The agreement between Facebook and Huawei, which dates back to at least 2010, gave special data access to Huawei, a company perennially in the crosshairs of the US government, the Times reported, citing sources inside the social media giant. Facebook also has similar arrangements with Lenovo, Oppo and TCL, but plans to wind down the Huawei deal by the end of the week, a Facebook representative said, confirming the Times' report.
The arrangements came out of efforts to integrate the Facebook experience with mobile devices, something a Facebook representative called a "standard industry practice."
"Facebook's integrations with Huawei, Lenovo, OPPO and TCL were controlled from the get go -- and we approved the Facebook experiences these companies built," Francisco Varela, vice president of Facebook mobile partnerships, said in a statement. "Given the interest from Congress, we wanted to make clear that all the information from these integrations with Huawei was stored on the device, not on Huawei's servers."
Hauwei echoed those comments in a statement Wednesday.
"Like all leading smartphone providers, Huawei worked with Facebook to make Facebook's services more convenient for users," the company said. "Huawei has never collected or stored any Facebook user data."
Facebook's arrangement with Huawei appears to be one of many the Times reported Sunday that the social media giant has in place to provide access to large amounts of user data to at least 60 different device makers -- including Amazon, Microsoft, Samsung and BlackBerry.
Huawei is the world's third-largest smartphone maker by volume, but it has struggled to make a dent in the US, partly because of concerns expressed by the government, including the House Intelligence Committee., the and
In February, FBI Director Chris Wray told the Senate Intelligence Committee that the bureau was "deeply concerned" about the risks posed by Huawei and ZTE, a Chinese device maker on which the Commerce Department imposed a "denial of export privileges" in April.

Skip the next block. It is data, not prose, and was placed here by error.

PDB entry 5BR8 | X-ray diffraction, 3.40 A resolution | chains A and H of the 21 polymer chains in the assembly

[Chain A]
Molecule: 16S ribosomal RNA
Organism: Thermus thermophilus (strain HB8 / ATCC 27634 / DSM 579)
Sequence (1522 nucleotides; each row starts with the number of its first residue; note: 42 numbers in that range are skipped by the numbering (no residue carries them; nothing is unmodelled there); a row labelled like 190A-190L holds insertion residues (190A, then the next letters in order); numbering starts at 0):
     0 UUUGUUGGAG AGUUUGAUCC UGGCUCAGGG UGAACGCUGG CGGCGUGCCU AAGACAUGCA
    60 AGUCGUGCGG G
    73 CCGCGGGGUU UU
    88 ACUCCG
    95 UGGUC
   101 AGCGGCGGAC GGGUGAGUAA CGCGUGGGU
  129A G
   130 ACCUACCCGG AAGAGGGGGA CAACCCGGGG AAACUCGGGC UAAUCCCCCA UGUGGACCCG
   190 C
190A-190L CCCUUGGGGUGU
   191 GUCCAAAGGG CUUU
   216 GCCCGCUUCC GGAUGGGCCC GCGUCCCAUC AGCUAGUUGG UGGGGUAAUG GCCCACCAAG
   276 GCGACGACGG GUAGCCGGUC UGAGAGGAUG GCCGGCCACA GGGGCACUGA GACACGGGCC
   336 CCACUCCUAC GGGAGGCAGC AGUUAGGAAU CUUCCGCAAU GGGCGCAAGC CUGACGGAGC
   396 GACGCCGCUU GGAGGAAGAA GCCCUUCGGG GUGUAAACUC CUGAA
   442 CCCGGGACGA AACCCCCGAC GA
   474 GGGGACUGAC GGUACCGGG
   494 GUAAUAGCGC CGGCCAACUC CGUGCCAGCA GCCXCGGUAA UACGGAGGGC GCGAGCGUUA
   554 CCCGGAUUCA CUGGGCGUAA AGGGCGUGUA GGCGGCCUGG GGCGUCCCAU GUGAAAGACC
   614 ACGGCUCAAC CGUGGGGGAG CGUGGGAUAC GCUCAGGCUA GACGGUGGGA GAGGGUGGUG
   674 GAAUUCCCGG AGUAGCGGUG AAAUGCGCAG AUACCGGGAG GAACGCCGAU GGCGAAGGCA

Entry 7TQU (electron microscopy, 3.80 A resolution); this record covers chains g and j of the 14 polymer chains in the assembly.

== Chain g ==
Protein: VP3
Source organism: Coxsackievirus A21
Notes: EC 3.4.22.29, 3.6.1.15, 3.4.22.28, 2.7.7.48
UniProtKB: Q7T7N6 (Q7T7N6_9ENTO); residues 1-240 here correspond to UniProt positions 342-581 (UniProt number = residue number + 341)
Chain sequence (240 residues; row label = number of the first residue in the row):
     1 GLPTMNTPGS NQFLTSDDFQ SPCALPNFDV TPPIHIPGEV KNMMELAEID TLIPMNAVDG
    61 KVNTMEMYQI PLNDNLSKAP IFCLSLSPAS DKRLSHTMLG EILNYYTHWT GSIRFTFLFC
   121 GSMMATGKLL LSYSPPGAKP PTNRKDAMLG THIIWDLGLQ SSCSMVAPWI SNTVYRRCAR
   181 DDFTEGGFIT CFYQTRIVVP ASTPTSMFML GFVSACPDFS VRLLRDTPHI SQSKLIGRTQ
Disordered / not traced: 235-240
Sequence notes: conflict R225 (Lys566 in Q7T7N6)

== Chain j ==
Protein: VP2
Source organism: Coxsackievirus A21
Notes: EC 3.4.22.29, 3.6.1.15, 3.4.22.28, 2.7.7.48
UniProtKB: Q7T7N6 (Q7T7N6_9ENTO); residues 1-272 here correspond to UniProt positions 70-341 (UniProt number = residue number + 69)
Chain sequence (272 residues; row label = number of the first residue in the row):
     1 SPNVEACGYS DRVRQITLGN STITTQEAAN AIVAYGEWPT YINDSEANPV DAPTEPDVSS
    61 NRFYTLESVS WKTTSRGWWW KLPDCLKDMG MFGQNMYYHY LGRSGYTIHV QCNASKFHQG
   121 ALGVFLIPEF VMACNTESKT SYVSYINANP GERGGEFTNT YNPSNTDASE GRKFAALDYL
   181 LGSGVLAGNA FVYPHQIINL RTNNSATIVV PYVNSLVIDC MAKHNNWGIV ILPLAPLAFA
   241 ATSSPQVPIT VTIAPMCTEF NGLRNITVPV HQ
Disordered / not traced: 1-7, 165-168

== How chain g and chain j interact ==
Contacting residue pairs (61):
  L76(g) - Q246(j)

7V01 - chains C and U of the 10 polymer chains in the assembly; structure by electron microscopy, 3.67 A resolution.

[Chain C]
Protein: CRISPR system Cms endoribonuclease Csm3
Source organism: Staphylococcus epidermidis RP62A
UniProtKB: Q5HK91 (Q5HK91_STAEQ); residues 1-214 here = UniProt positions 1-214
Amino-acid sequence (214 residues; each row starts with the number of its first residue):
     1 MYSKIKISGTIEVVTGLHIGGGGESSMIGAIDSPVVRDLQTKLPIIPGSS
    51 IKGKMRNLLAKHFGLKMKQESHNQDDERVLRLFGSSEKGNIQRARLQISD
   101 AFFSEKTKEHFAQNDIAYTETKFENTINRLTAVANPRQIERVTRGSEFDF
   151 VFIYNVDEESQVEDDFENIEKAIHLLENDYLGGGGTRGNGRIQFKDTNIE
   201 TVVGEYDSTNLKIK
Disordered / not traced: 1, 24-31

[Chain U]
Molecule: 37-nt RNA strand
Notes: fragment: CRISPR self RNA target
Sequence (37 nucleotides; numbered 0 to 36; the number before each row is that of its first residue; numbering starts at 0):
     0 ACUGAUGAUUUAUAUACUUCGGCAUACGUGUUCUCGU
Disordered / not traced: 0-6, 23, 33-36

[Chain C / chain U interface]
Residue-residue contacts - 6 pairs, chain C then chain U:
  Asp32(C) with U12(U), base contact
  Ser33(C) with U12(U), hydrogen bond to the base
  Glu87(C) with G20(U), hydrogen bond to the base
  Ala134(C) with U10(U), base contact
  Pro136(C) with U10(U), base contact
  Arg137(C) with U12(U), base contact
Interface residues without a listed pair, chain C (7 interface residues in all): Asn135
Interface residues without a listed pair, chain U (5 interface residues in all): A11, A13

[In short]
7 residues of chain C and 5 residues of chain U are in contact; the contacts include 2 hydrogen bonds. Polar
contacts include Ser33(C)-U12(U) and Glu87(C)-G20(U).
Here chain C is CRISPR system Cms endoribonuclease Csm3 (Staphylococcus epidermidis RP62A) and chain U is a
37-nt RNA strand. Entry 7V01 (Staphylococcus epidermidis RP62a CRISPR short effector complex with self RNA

Facebook has been under scrutiny since the revelation in March that consultancy Cambridge Analytica had misused Facebook user data in the lead up to the 2016 US presidential election. Since then, Facebook CEO Mark Zuckerberg has and the to answer questions about Facebook's handling of user data.
In a test, a New York Times reporter logged into Facebook using a 2013 BlackBerry device, using an account with roughly 550 friends, monitoring the data requested and received. Through a BlackBerry app called The Hub, the device was able to acquire "identifying information" for up to 295,000 Facebook users.
Sen. Mark Warner, the top Democrat on the Senate Intelligence Committee, pointed out that concerns about Huawei were not new, citing a 2012 congressional report on the "close relationships between the Chinese Communist Party and equipment makers like Huawei."
"The news that Facebook provided privileged access to Facebook's API to Chinese device makers like Huawei and TCL raises legitimate concerns, and I look forward to learning more about how Facebook ensured that information about their users was not sent to Chinese servers," Warner said in a statement.
Originally published June 5 at 5:05 p.m. PT.
Update, June 6 at 11:45 a.m. PT: Adds Huawei statement.
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